High school can be a pivotal moment in anybody’s life. It marks the time that everyone is starting to figure out who they are, what they like, and how they are able to express themselves. For some, they express themselves through athletics. Others show self expression through music. A select few students in Lebanon High School, though, have found their main form of expression in words. More specifically, they are able to speak their minds through the art of poetry.

Senior Taylor Cripe lived through one of her pivotal moments in her junior year. Her father was going through the process leading up to a long-awaited heart transplant, and nobody’s hearts were beating faster than those of Cripe and her family, who were hoping for the best—but preparing for the worst.

In the face of adversity and heartbreak, Cripe was assigned to write a poem for her AP Literature class. Through words alone, Cripe was able to not only understand how to write poetry in a way that made sense to her, but she was offered insight into her own state of mind as well.

“I was able to get all of my emotions out. I hold a lot in, a lot of people do not know that. I am an open book, but there is a lot that other people do not realize I fight on the inside. Poetry became my way to get all of that out,” Cripe said.

There were times, Cripe mentioned, that she had felt she completely lost herself. However, she soon found that when she wrote all of her emotions and thoughts onto paper, she realized that she saw the pain right in front of her. She was finally able to understand herself, something she had struggled with in the past.

“Throughout all of last year I was taking care of everybody else but myself. I was making sure my brother was okay, and that my grandparents were okay. I was so worried about everybody else, that I feel like I forgot about myself,” Cripe said.


Ballad Poem, by Taylor Cripe


Bright and full of life the daffodils sway

The wind pushes them around with force.

“Be still wind,” the child whispers;

He knows that mother nature is the source.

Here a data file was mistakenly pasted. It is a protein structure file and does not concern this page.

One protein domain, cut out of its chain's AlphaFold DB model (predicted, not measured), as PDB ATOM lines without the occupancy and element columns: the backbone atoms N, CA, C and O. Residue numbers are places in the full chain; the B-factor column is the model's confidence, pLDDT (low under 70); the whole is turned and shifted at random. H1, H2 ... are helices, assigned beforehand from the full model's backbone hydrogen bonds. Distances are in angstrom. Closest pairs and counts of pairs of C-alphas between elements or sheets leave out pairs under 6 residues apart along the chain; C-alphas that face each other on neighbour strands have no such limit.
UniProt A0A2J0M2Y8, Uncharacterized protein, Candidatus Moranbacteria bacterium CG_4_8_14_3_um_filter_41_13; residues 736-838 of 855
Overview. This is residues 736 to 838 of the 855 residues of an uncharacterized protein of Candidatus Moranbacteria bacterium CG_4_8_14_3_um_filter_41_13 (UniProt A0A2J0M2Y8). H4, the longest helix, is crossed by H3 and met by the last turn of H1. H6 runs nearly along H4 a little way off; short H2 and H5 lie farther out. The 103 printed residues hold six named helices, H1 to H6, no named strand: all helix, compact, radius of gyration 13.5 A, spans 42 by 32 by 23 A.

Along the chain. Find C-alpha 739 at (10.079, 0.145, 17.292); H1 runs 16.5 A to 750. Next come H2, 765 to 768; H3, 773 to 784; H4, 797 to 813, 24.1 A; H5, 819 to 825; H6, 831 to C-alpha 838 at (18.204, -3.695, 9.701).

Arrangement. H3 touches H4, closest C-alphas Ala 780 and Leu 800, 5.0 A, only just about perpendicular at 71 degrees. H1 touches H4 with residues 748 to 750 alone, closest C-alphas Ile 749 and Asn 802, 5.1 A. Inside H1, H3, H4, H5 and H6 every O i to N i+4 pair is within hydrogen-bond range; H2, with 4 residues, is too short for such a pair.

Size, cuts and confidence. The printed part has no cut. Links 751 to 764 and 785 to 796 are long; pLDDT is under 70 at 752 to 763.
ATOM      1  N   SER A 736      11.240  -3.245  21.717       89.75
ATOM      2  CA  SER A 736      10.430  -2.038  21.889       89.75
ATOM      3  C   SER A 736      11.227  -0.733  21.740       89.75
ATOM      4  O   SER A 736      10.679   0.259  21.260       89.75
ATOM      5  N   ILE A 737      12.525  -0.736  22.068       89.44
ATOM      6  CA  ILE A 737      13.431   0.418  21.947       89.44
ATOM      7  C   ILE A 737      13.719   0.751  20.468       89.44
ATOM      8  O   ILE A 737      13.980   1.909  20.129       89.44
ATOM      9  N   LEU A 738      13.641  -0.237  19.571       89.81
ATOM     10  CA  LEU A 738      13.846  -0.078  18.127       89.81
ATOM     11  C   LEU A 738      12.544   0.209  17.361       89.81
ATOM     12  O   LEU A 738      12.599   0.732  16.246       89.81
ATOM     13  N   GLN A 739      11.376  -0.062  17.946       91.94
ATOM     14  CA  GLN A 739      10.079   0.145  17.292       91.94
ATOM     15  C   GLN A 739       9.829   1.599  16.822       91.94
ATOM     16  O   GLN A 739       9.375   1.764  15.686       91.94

Dim and bleak consume the hospital walls

With the smell of clean and death filling the air.

“Has he come today?” the creaky voice asks.

The nurse says no as she begins a prayer.


Sunshine and warmth surround the child;

He walks along a beaten trail.

“Flowers bring her smiles,” he says to himself.

He always brings her daffodils without fail.


Dark and cold fill her room today;

She knows it’s for her this time.

“He will come,” she whispers;

She will wait for him and that can’t be a crime.


Light meets dark as he walks in the building.

He feels the suddenly dramatic change.

“She’s been waiting,” a nurse spoke,

“She’s been waiting for your daily exchange.”


He walks down the dimly lit hall– 

Stops at the room he knows by heart.

“Hi momma,” he calls out softly.

Death will never keep them apart.


She waves him over with a grin;

Her baby boy with flowers in his hand!

“My favorite flowers,” she says to him.

He gives them to her with a kiss on her freehand.


Beams of light fill the dim room now

Her monitor beeps slower as she looks at him

“Time to go momma?” the boy asks her sadly

 She nods her head; the air feels grim.


“You’ll be ok,” she whispers softly

The flowers she holds in her palm tight.

He cries quietly as he watches her color fade

“Don’t cry my child, I’ll be with daddy tonight.”

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“The true meaning of this ballad is that death should not be seen as a sad moment but as a relief because the person is no longer in pain and is with the people that went before them. Death causes us pain on Earth but it’s freeing for those who have passed. I wrote this about two months after my dad had his heart transplant surgery and, fortunately he made it through but I know how I felt during that time and that the little boy in this poem is actually me in a sense. I didn’t bring my dad flowers, but his nurses all knew who I was and would tell me that he was waiting for me or that he had said I would be there later to see him because I would always come to the hospital at around the same time every day. It is a sad poem for sure but it truly does emphasize that we should understand that they are happier when they are at peace,” Cripe said.

Junior Camille Sanchez began her venture into poetry in her sophomore year speech class, where she was assigned to read a poem aloud. Instead of looking on the internet to find one, she decided to write her own. Even though she began to pursue writing as a hobby in middle school, poetry opened her eyes to a talent that she had not realized before.

Sanchez contributes her pursuing poetry to the consistent encouragement she received from her teachers. She stressed the importance of the effect that the feedback had on her that made her want to improve and grow into her writing style. She showed many of her poems to English teachers Emily Wolfgang and Molly Shover.